In the News

Note, as of 2014, both Dr. Chris Kacher and Gil Morales stopped giving regular interviews as after having given hundreds of television, radio, and print interviews over the prior years, their time was better spent focused on trading, researching, and educating other investors via webinars and written articles.
March 23 2017

Chris Kacher, managing director of MoKa Investors, this week published a graph of the Dow’s performance since 1896 that charts how the index’s peaks and troughs have reflected the U.S. economy’s triumphs and tribulations. But more than that, the graph also illustrates how the Dow has become a chronicler of investors’ responses to significant global events.

Read the full article here.

April 1 2016

Gil discusses the current market environment and some of his recent trades with German-based for those of you who read German.

PDF logo Download the interview here.
March 14 2016

Chris Kacher and Gil Morales discuss their philosophies on life and trading following the several books they wrote together.

October 6 2015

In my recently published book, “Short-Selling with the O’Neil Disciples: Turn to the Dark Side of Trading,” (John Wiley & Sons, April 2015), I discuss the short-sale set-up chart pattern known as the “Punchbowl of Death,” or “POD” as I like to refer to it in acronym form. Like the more classical and orthodox “Head & Shoulders” formation, the POD is simply another template, albeit a somewhat unorthodox one, that I use to identify potential short-sale targets in-the-making. What distinguishes the POD from other short-sale patterns is that it generally occurs in what we would consider a very “hot” stock that has a huge prior upside move, then breaks down sharply for 18-20 weeks or more, bottoms out, and then stages an equally sharp upside move of about the same duration. This move generally takes it right back up to the prior highs, at which point the stock becomes vulnerable to a sell-off.

Read the full article here.

June 5 2015

In last month’s column I discussed the rise of what I call the “Ugly Duckling” buy set-up where we seek to buy a stock not as it makes news highs, but instead as it begins to round out the lows of a potential new chart base or consolidation.

I also showed examples of stocks like Lannett Company (LCI) and CyberArk Software (CYBR) which had strong moves coming off the lows of pullbacks and then started up the right side of what eventually turned out to be a new base formation. These buy set-ups led to significant upside profits, as the daily chart of LCI in Chart 1, below, shows. The stock had several buy signals along the lows of the pattern before moving rapidly up the right side of a new “cup” base. However, once LCI broke out to new highs, its ensuing price move became quite volatile and eventually gave way to the downside. Thus the best move in the stock came up and off of the lows with several Ugly Duckling buy set-ups along the way.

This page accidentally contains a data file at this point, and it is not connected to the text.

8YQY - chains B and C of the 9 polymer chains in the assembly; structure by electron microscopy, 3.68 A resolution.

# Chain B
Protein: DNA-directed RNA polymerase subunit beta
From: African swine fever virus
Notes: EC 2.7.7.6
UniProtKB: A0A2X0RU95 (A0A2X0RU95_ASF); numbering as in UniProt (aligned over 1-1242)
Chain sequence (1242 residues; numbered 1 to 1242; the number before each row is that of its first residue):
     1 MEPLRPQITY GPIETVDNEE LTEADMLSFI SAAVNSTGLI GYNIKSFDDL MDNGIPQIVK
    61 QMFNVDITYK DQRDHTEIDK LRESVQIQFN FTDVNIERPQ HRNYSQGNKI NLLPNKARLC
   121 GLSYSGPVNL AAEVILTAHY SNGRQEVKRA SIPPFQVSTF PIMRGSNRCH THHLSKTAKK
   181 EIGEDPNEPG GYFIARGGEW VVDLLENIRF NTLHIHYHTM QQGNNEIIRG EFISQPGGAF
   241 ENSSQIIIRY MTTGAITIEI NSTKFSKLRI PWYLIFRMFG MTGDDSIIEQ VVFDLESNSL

Read the full article here.

May 4 2015

So far 2015 has been a difficult environment for investors as the indexes have “chopped and slopped” in a mostly sideways range since December of 2014. Each time the market has appeared ready to bust out to new highs and begin a potentially strong, new trend to the upside, it has backed down into its prior price range relatively quickly. Conversely, each time the market has looked like it is ready to split wide open on the downside it has suddenly found its feet and turned back to the upside. This has led to a highly “channelized” environment that makes life tough for trend-following investors as leading stocks exhibit characteristics specific to such a trendless environment. But these are merely difficulties left to be conquered by shrewd investors. Let me explain.

Read the full article here.

March 19 2015

Gil discusses the current market situation with host Carter Mansbach.

March 13 2015

In Part 1 of this series, we looked at Tesla Motors (TSLA) and its current life-cycle and noted that often times. the stocks of the best companies can have several life-cycles of growth and decline throughout their history. These are generally companies that are able to re-invent themselves time and time again with newer and ever more innovative products and services that drive new product cycles that, in turn, drive resurgent earnings and sales growth. This, in turn, drives a new upside price cycle for the stock. One of the greatest examples of this is a company that is arguably the technology juggernaut of the New Millennium, Apple (AAPL).

Read the full article here.

September 30 2013

Use Pocket Pivot Buy Points to buy stocks near the lows of price consolidations.
Trying to catch the proverbial “falling knife” as a stock streaks to the downside is certainly a difficult proposition for any stock trader…However, there is a way to use Pocket Pivots to buy stocks not too far off their lows once they have stabilized after a pullback or correction and begin to “round out” the lows of a possible new consolidation or “base” as we refer to it.

Read the full article here.

September 6 2013

Dr. Chris Kacher talks to Steve Pomeranz about his time at Bill O’Neil & Company, the current challenging market environment and trading strategies including the Pocket Pivot buy point and market timing.

He talks about his passion for the markets and how you should “immerse yourself, heart, mind and soul, into the pursuit of understanding how the markets work and developing strategies that will, over every market cycle, help you come out ahead”.